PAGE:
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Who controls our future?

Geoffrey Lawrence

Institute for Sustainable Regional Development, Central Queensland University


Three of the main challenges facing Australia are to continue to be economically productive, to ensure social viability, and to produce in an ecologically sustainable manner. The problem for rural and regional Australia - which is the focus of this paper - is that in a globalising world economy, pressures are being exerted which 'force' regions to exploit their people and natural resources. If productivity and efficiency gains are privileged over societal benefits and environmental security, the form of development which is likely to occur cannot provide a balanced or viable future. Yet, in a deregulated economy Australian governments have been unable or unwilling to intervene to challenge those forces. At best, they ameliorate them. Australia's future is viewed by our governments as being intimately tied to the global economy and its corporate players and they do not want to challenge such authority through increased interventions. Depite the rhetoric of governments about 'empowerment' of rural people and the provision of funding for ecologically sustainable development, the free market policies which prevail are impacting to diminish social capital, and to limit the capacity of regions to move to more ecologically-sustainable forms of production. When new options - such as the applications of genetic engineering - are considered, they form part of the same technological thrust which has been responsible for past rounds of environmental degradation. It is doubtful that they conform to what consumers think of as 'clean and green' agriculture. As such, their applications may not form part of the answer a sustainable future for rural Australia. It is argued in this paper that there is a growing tension between the control of our future by global entities and the desires of rural populations, and for consumers generally, for a secure and healthy lifestyle and environment.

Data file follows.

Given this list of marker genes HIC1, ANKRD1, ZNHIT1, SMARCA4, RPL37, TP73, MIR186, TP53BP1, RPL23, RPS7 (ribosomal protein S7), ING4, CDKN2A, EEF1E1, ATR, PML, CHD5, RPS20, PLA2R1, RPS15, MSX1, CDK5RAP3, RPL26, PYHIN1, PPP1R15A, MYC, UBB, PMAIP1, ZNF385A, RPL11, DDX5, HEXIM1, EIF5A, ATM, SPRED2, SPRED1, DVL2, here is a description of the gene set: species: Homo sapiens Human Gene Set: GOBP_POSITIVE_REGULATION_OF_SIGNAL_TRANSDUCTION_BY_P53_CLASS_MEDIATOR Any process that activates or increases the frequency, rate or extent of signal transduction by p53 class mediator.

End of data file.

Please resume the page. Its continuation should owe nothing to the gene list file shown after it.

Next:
Key words

Agriculture, rural restructuring, transnational capital, globalisation.

Given Australia's and particularly Australian agriculture's intimate connection with the international marketplace, it could be reasonably argued that Australia's economic focus has been 'global' for at least two centuries! This is correct to the extent that we have exported our products to other nations. What the notion of 'globalisation' seeks to capture, though, is the worldwide coordination of production by Transnational Corporations (TNCs) in a deregulating world economy. It is posited that where regulation occurs to stabilise such a system, this too occurs at the global, rather than the national, level. The formation, in January 1995, of the World Trade Organisation (WTO) is viewed as an indication that the era of 'global governance' has arrived, and that the nation state must now seek to conform to the rulings of a body charged with promoting free trade and investment (28).

It is no surprise, therefore, that proponents of globalisation talk of the negative impacts of anything which would limit free trade. They lambast tariffs and protection, view as futile organised labour's attempts to 'protect' wage levels, see an inevitability in the spread of the technologies and products of TNCs, and believe that government interventions which act counter to global processes will damage our trading future (57). For those who see globalisation as an inevitable process in the progressive development of capitalism anything blocking such progress is considered to place limits on competition, job creation and economic development. For Kanter (19):

Communities must open their connections to the world ... success for locals in the global economy will derive from their ability to become more cosmopolitan ... The clearest danger to the viability of communities is not globalisation, but a retreat into isolation and protectionism.